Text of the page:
Newmarket racehorses ‘under threat’ from Stansted expansion

10.6.2008     (Times)

Alistair Watson chariman of Lanwades Stud near Newmarket,Suffolk who is against the expansion of Stansted airport


Leading figures in Britain’s horse racing industry are threatening to move their
animals overseas because of plans for more than 400 aircraft a day to circle over
their stud farms.

National Air Traffic Services (Nats) is proposing to create a new holding stack
near Newmarket, Suffolk, for aircraft queueing to land at Stansted. The stack
is one of two being created to cope with a large expansion of the Essex airport.

Stansted handles about 190,000 flights a year at present. BAA, the Spanish-owned
company that runs the airport, wants to increase that number initially to 260,000
on the existing runway and then to open a second runway in 2015, raising total
capacity to more than half a million flights a year.

Newmarket, at present one of the most tranquil areas in East Anglia, has the
largest concentration of stud farms in Europe. The Derby winners of 2006 and 2007,
Sir Percy and Authorized, both retired to stud there, and this year’s winner,
New Approach, is also likely to end up in the area.

A study commissioned by the Newmarket Horse Racing and Breeders Group suggested
that almost two thirds of the stud farms would either move or curtail investment
in the area because of the noise and air pollution created by the stack.

Aircraft would descend in spirals to 7,000ft (2,100m) before breaking out of
the holding pattern to make their approach to Stansted. Some would pass over the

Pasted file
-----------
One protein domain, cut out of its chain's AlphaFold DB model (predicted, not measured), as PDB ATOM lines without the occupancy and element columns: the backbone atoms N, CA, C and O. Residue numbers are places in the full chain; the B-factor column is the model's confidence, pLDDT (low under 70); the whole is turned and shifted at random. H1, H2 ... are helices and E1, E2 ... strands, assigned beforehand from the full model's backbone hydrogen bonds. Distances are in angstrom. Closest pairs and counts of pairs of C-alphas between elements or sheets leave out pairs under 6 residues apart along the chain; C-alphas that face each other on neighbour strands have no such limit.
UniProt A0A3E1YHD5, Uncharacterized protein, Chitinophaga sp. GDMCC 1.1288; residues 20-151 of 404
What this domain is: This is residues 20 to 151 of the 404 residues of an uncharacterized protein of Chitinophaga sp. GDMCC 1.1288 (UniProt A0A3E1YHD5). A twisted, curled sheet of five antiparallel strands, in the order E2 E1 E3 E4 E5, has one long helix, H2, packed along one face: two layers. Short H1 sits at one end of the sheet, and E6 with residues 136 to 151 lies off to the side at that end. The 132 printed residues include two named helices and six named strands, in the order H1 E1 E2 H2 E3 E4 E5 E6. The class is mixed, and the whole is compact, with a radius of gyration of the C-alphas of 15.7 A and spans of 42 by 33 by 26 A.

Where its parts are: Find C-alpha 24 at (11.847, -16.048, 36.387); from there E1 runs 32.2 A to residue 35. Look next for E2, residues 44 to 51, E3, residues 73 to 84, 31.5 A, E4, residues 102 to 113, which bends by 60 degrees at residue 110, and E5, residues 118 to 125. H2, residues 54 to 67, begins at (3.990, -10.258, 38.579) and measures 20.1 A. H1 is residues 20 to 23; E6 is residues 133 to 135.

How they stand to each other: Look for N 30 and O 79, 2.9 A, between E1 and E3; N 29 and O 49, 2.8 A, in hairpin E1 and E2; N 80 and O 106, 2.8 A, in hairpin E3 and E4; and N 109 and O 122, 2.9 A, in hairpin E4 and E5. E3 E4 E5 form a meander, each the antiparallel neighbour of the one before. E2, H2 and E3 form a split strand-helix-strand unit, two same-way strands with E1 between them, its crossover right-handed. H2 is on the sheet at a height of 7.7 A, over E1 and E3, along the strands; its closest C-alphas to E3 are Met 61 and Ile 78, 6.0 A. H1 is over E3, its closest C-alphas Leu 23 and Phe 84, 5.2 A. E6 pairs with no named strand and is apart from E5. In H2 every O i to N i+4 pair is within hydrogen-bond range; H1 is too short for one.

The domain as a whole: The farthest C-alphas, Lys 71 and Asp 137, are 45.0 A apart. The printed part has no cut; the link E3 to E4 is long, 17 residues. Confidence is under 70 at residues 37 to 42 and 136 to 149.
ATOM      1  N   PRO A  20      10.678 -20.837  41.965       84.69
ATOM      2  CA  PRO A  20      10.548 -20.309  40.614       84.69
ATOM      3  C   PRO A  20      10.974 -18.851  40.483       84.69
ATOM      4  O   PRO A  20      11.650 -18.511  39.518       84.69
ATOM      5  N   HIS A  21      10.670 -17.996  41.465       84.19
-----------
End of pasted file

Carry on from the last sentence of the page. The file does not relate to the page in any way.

stud farms as low as 4,000ft. The group says it has been told by Nats that the
noise of an aircraft at 7,000ft is similar to that generated by a van passing
within 50ft at 40mph. Another 100 aircraft would pass over Newmarket en route
to a stack for Luton airport.

The study found that many of the stud farm owners were international businessmen
and women with horseracing interests in other countries, to which they could easily
move their Newmarket horses. Dalham Hall, the biggest stud farm in the area, employing
250 people, is owned by Sheikh Mohammed Al Maktoum, the ruler of Dubai. He also
keeps and breeds racehorses in Ireland, France, the United States, Australia and

Newmarket’s stud farms and racehorse trainers collectively spend more than £100million
a year in the area on wages, goods and services. The study said: "Much of this
investment is footloose in the sense that it is capable of being invested in a
number of locations in the world, Newmarket – and indeed Britain – being merely
one of them. A clear consideration in making such investment is the high quality
of the environment around Newmarket and the absence of any pollution. It would
not take much for owners to choose other training and stud locations and not to
invest here."

Alastair Watson, chairman of the Newmarket Stud Farmers Association, said: "We
realise that the stacks have to go somewhere but we have a hundred employees for
every 1,000 acres and they spend 85% of their time outdoors. Elsewhere in East
Anglia there is only one person per 1,000 acres and he’s sitting in a tractor
and wouldn’t hear the aircraft."

Nats claims that the new stacks will result in fewer people overall being exposed
to excessive aircraft noise because its guiding principle has been to move flight
paths from urban to rural areas. More than 62,000 people live under the two existing
stacks shared by Stansted and Luton, compared with 40,000 under the three stacks
being proposed to replace them.

But critics of Nats’s policy point out that low-flying aircraft will be more
noticeable in the countryside because there is less background noise.

A Nats spokesman said that the consultation on the proposals would end on June
19. The new stacks are due to begin in March 2009.   He added: "The racing community
in Newmarket has made comments and these will be considered after the consultation


AirportWatch is organising a protest in London on Thursday 19th June, to mark
the end of the NATS consultation.     More details …..